By Becky Maldonado, (AV youth program alum)
Just Food held their annual Just Food Conference on March 12 and 13, and many people of different backgrounds came together to participate in the Food Justice and Urban Farming movements. Individuals took part in sharing their knowledge, voicing their opinions, taking action to solve problems, and experimenting with ideas that revolve around food.
This year Just Food wanted to create a Youth Track, to give youth who attend the conference their own non-adult dominated space, where they can socialize with people their age. Thus hopefully empowering them to leave their marks on the conference, while also showing adults how the youth are already taking action to benefit the movement. To make the Youth Track possible, Just Food asked us (and some other organizations) to help plan the Youth Track.
Nia, Thomas, and I came together once every week to plan out what activities and food we would have at the Youth Track. The activities helped youth break the ice with each other and encouraged mingling with strangers. While the food ensured all the youth had tasty seasonal foods to keep them awake and happy. These two things came together to strengthen and create connection between groups as we all continue our journey of learning and advocating for the mobilization of our movements.
My highlight of the conference was learning and seeing people take actions to solve problems. During the conference I learned: rice can be grown in New York, people are coming together to house immigrants and Muslims on farm land to protect them from the policies of the current presidency, and people are organizing a way to employ previously incarcerated individuals through cooking.
Not only was the conference empowering because I saw people learning, organizing, and taking action, but also because our part in the Youth Food Justice Network was inspiring others from other states to create something similar to our own project. The Youth Food Justice Network aims to connect youth-led groups from all around New York, to participate in learning about and taking place in the Urban Farming, and Food Justice movements. Knowing that other states have groups like us really makes me feel like a difference is being made. Especially since the youth are the future of our country, it puts me at ease to know we will work to push policies in the future that benefit our movements.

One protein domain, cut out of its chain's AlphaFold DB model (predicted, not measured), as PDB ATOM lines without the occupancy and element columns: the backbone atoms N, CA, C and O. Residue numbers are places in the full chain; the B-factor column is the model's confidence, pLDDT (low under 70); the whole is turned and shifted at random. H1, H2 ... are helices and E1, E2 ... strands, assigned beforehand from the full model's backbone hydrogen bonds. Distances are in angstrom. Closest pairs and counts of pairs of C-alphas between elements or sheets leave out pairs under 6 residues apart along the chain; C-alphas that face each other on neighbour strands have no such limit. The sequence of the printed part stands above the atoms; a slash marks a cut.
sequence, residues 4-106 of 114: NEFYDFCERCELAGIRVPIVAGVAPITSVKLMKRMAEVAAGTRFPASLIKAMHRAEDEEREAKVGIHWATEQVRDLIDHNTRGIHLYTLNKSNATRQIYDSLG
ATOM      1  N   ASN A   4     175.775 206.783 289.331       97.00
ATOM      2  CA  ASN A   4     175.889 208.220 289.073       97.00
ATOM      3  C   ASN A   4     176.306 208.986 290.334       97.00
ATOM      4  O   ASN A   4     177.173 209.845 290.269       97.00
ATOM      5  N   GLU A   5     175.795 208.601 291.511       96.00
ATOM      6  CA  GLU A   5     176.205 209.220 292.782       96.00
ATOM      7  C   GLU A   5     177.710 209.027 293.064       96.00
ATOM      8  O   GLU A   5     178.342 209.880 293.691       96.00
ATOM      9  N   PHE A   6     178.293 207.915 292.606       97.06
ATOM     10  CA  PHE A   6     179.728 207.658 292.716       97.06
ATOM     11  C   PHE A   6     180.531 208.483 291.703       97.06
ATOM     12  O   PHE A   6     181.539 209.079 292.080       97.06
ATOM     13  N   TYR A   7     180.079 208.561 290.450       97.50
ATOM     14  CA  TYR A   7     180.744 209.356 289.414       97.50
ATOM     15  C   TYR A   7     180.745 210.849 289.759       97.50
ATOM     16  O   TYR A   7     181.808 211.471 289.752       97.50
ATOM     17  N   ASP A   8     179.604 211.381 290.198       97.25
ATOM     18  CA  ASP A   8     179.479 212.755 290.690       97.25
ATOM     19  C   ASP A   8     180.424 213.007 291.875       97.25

After being a part of such a wonderful event I hope to find new ways of supporting the movements. I wish to experiment on the Red Hook Community Farm by attempting to grow rice, just to show people who visit, like I was shown, that it's possible to grow rice here, not just in Asia. I also want to share with people the knowledge and inspiration I gained from attending the conference.
Overall I never felt more important and inspired. It was made clear that we aren’t just taking part in history, but we are creating it. The Just Food Conference made it possible for people of all backgrounds and ages to share how they are involved in the movements. Be it through advocacy, employment, soil sciences, cooking, or urban farming. Everyone mattered in that space, and everyone was free to share ideas and information. The conference successfully made the connections I have to hundreds of people out there very real, and I can’t be thankful enough for that.